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Why HR must equip middle managers with a toolbox to deliver care and connection

By Shandel McAuliffe | |7 minute read
Why HR must equip middle managers with a toolbox to deliver care and connection

Over the last five years, mid-level leaders have been evolving rapidly as businesses become flatter and decision-making becomes faster and gets devolved down the hierarchy simply to keep pace. I work with these leaders – they are too junior to be 'in the tent’, yet carry the lion's share of responsibility for culture and for performance. Boston Consulting Group says they are the “forgotten but critical cohort”. I say they are the ‘B-suite’.

Few HR leaders would disagree that the B-suite is critical from a people and performance perspective:

  • They are the translation point between executive and workforce – often working on behalf of both agendas to make things work.
  • They are the connection between strategy and execution, and responsible for how the work gets done.
  • They hold the relationship with your workforce and as a result can make or break your corporate strategy. They also have a vast influence over the real culture of your organisation – how day to day decisions are made, and what behaviours are rewarded and affirmed.

HR already knows that without the B-suite, transformation fails, execution fails, and culture fails.


Yet there are equally few HR leaders that I speak to who have put a targeted program for their B-suite in place.

Why not?

They are a big group – and expensive to train. They are seasoned leaders, so skill set is rarely their issue – and mindset is harder to develop. Their day-to-day habits are major contributors to trust, performance and engagement, yet they are rarely given long enough to develop the mindset and mastery to create a true habit shift.

Yet this shift is exactly what they need because leadership conditions have moved.

The social and professional disconnection we’ve experienced over the past three years is having a profound impact on workers and the workplace – the space where the B-suite is so pivotal to our success.

  • Trust is at an all-time low. Gartner says that since the pandemic, 41 per cent of employees have lower trust in their teams and 37 per cent have lower trust in their leadership, and Deloitte tells us that over 30 per cent of staff are not confident that their employer had done a good job of developing trust between employees and their leaders.
  • Wellbeing concerns that started in 2018 have now morphed into burnout which has reached an all-time high, especially here in Australia where 4/5 individuals are experiencing burnout – among the worst in the world, according to Asana.
  • Attrition rates – either noisy or quiet quitting – is universally acknowledged.

We know that the B-suite is central to dealing with this, so how can HR equip, encourage and empower their B-suite leaders to respond successfully?


In a recent poll run by BoldHR, an overwhelming number of respondents (92 per cent) said that they believed their leaders needed to show more personal care, and that the care factor had dropped significantly this calendar year.

There is a growing gulf of appreciation between workforce and leadership that illustrates this point. According to Deloitte, leaders now underestimate by about 50 per cent just how much their people are struggling. Only 56 per cent of workers feel that their executives care about their wellbeing, compared to 91 per cent of executives who think that their people know they care.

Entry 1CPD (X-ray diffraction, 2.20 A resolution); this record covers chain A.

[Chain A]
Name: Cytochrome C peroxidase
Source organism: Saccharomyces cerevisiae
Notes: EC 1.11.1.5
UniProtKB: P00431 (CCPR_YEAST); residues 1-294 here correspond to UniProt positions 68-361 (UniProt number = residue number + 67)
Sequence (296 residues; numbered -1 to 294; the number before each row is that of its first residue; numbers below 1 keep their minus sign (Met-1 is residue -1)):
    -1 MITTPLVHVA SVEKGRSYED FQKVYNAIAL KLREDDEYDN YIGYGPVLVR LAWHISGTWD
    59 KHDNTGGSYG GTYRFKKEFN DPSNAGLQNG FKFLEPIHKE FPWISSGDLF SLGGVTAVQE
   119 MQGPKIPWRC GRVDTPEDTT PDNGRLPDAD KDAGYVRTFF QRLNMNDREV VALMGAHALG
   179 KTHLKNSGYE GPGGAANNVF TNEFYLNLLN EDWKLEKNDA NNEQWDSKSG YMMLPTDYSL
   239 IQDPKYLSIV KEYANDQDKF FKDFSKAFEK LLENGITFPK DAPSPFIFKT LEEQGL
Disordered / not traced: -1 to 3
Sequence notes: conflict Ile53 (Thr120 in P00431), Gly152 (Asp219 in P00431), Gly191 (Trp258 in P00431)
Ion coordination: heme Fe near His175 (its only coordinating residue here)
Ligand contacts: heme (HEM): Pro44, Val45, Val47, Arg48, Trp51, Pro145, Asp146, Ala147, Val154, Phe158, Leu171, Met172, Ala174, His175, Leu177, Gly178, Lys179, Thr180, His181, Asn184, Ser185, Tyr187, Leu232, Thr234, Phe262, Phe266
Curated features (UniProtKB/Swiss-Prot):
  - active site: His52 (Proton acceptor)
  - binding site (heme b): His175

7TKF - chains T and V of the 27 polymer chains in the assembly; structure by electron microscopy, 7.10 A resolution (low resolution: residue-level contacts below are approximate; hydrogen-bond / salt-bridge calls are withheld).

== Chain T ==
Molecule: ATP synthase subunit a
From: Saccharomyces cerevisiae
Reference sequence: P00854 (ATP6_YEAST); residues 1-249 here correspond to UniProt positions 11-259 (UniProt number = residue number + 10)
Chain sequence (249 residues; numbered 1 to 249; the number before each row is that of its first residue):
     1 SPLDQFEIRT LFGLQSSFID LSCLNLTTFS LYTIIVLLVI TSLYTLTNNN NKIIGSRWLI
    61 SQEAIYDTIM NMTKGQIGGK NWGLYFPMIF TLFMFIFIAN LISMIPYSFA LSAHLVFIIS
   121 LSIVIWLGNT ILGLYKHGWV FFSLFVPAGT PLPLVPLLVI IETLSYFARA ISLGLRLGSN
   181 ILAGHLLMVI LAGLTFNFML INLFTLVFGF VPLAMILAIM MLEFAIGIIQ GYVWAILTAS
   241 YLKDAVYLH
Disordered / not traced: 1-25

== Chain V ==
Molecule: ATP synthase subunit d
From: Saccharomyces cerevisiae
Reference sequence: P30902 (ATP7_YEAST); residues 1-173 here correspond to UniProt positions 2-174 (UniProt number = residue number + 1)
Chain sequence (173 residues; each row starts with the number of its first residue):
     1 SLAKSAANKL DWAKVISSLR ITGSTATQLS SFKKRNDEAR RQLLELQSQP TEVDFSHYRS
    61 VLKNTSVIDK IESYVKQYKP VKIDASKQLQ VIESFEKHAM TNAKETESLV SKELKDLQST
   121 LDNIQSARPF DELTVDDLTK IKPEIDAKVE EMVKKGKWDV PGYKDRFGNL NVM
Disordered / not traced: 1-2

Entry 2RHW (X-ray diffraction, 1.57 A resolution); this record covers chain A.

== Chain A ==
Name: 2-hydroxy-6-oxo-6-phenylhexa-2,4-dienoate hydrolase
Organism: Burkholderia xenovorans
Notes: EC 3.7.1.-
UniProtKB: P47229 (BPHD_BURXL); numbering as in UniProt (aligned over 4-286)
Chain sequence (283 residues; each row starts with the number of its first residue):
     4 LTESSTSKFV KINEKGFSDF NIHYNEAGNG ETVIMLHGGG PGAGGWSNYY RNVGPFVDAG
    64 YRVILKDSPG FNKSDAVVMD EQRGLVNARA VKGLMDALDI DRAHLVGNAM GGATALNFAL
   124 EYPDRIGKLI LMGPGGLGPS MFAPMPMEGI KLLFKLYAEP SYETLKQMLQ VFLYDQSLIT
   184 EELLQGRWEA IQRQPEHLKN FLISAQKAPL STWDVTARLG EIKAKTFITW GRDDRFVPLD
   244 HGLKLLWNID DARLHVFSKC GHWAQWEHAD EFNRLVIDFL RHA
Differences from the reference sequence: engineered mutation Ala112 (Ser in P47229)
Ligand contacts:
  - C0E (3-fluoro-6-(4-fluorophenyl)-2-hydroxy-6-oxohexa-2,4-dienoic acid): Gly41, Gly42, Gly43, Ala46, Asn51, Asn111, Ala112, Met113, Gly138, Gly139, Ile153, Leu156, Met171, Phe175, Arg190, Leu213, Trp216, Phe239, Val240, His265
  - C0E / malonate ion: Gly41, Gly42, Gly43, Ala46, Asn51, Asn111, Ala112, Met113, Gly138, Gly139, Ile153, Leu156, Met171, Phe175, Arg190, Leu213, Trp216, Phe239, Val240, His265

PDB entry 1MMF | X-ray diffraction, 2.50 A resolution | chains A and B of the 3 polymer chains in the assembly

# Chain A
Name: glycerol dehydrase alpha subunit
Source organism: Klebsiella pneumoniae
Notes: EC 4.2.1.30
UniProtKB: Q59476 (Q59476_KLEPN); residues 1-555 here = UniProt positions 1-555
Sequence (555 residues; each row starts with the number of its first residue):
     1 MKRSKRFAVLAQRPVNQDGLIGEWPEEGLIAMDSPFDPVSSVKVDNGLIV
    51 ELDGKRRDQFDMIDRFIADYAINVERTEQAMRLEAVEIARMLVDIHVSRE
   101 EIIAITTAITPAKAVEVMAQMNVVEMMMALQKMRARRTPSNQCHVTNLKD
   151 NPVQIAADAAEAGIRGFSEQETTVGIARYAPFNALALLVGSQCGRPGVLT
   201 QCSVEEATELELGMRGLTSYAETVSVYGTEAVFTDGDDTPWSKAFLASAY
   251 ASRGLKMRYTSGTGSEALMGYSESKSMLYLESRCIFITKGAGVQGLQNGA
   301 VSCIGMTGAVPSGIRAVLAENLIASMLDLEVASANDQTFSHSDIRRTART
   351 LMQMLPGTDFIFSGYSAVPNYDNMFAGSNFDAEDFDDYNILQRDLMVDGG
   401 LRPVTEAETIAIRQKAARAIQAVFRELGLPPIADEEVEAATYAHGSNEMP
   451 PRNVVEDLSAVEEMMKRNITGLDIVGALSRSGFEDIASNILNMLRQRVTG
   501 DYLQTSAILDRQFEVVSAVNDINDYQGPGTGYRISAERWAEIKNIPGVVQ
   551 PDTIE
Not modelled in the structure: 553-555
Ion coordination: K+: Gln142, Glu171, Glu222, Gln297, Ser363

It’s a notable gap, one that only the B-suite can bridge – but not when the focus is performance over people, or what we term accountability over compassion instead of compassionate accountability.

To counter this, empower your leaders to have greater agency on topics such as flexible working or compassionate leave, and help them to rebalance their application of compassion and accountability, a balancing act many of them are struggling with.


Research shows that a lack of genuine communication and engagement – or connection – is a major cause of decreased trust within organisations.

Accenture tells us that only 1 in 6 workers feel connected to their workplace colleagues, but leaders think it’s only half that bad. The result of this is increased loneliness, isolation, and depression affecting all levels of the workforce.

Connection was something that used to happen by being physically together on a daily basis. Now, leaders need to reach out individually to connect and communicate. Leaders need HR to create capacity in their daily routine so they can make that happen. At the moment, their workload is rising at the same rate as the expected personalisation from their workforce. The B-suite may well be the most burned-out cohort of them all.

Rebecca Houghton is the author of Impact: 10 Ways to Level up your Leadership

Shandel McAuliffe

Shandel McAuliffe

Shandel has recently returned to Australia after working in the UK for eight years. Shandel's experience in the UK included over three years at the CIPD in their marketing, marcomms and events teams, followed by two plus years with The Adecco Group UK&I in marketing, PR, internal comms and project management. Cementing Shandel's experience in the HR industry, she was the head of content for Cezanne HR, a full-lifecycle HR software solution, for the two years prior to her return to Australia.

Shandel has previous experience as a copy writer, proofreader and copy editor, and a keen interest in HR, leadership and psychology. She's excited to be at the helm of HR Leader as its editor, bringing new and innovative ideas to the publication's audience, drawing on her time overseas and learning from experts closer to home in Australia.

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